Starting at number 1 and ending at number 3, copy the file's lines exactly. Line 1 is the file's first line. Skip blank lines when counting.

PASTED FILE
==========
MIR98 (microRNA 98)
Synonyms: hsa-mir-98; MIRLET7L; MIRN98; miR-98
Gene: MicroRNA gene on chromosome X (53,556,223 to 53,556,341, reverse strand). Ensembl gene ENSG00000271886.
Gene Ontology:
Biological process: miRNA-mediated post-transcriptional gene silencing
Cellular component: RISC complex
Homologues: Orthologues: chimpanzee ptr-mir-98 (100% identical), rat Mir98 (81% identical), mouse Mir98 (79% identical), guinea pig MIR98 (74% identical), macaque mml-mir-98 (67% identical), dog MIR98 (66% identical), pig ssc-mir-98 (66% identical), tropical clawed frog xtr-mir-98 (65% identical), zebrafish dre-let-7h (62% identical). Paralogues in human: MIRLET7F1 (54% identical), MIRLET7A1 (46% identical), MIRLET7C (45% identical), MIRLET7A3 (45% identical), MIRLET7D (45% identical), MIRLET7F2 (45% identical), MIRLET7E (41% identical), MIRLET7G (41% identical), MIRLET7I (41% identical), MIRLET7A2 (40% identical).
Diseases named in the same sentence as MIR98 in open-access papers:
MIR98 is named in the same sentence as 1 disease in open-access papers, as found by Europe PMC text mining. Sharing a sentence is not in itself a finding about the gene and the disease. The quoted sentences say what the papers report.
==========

MIR98 (microRNA 98)
Synonyms: hsa-mir-98; MIRLET7L; MIRN98; miR-98
Gene: MicroRNA gene on chromosome X (53,556,223 to 53,556,341, reverse strand). Ensembl gene ENSG00000271886.